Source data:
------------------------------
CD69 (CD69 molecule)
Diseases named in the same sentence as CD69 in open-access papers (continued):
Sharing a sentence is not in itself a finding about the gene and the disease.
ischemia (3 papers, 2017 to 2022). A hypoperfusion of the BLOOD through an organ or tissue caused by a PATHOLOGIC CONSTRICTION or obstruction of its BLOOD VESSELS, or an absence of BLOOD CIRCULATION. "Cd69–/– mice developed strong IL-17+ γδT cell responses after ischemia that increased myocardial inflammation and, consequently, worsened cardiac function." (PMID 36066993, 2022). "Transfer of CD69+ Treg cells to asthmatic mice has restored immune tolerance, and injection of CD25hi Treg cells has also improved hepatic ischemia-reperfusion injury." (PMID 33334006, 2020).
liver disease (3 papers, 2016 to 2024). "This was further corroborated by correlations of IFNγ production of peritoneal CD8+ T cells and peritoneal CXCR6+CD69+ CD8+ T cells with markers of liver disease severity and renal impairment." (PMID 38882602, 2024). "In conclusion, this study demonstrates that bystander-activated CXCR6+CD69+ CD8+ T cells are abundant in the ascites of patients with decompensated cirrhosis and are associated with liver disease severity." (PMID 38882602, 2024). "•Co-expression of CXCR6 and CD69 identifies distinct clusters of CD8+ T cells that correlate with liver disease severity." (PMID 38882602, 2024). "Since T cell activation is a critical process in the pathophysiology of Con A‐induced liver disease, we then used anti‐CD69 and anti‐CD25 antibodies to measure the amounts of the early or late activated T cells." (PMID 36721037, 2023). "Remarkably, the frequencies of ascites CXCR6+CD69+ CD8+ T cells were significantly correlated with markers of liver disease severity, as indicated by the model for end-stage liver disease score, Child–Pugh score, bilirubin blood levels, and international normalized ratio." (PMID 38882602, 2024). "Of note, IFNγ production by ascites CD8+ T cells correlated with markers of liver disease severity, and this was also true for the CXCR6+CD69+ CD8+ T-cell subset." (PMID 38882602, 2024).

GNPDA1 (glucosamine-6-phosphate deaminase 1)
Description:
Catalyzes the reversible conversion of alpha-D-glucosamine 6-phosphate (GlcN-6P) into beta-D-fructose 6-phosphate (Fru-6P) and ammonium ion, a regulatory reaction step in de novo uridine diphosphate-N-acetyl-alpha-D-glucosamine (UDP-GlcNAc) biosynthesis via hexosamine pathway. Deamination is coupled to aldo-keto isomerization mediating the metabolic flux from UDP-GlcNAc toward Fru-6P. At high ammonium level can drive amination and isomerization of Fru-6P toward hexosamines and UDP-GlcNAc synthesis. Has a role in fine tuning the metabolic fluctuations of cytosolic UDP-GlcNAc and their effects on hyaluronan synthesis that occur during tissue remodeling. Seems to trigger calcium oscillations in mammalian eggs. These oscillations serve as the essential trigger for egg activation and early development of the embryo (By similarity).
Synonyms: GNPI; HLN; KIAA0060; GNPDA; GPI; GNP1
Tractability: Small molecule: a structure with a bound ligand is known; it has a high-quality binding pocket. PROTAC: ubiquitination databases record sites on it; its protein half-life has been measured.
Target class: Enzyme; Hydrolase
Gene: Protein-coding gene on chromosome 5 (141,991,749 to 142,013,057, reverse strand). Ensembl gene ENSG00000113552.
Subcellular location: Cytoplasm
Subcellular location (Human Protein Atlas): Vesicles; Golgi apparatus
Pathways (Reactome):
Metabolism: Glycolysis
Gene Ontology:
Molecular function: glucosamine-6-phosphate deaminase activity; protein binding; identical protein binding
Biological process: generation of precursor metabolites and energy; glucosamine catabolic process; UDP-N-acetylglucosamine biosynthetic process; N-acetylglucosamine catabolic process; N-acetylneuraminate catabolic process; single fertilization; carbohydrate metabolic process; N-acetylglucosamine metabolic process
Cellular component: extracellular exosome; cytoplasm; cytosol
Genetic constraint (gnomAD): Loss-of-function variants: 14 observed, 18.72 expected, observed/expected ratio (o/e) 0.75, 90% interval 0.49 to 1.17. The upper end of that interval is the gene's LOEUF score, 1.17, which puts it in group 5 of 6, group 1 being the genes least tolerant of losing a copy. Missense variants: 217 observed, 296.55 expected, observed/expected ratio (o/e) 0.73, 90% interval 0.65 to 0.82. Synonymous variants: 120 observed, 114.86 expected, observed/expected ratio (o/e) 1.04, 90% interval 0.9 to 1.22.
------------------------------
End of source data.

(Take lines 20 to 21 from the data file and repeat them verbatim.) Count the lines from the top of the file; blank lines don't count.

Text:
Cellular component: extracellular exosome; cytoplasm; cytosol
Genetic constraint (gnomAD): Loss-of-function variants: 14 observed, 18.72 expected, observed/expected ratio (o/e) 0.75, 90% interval 0.49 to 1.17. The upper end of that interval is the gene's LOEUF score, 1.17, which puts it in group 5 of 6, group 1 being the genes least tolerant of losing a copy. Missense variants: 217 observed, 296.55 expected, observed/expected ratio (o/e) 0.73, 90% interval 0.65 to 0.82. Synonymous variants: 120 observed, 114.86 expected, observed/expected ratio (o/e) 1.04, 90% interval 0.9 to 1.22.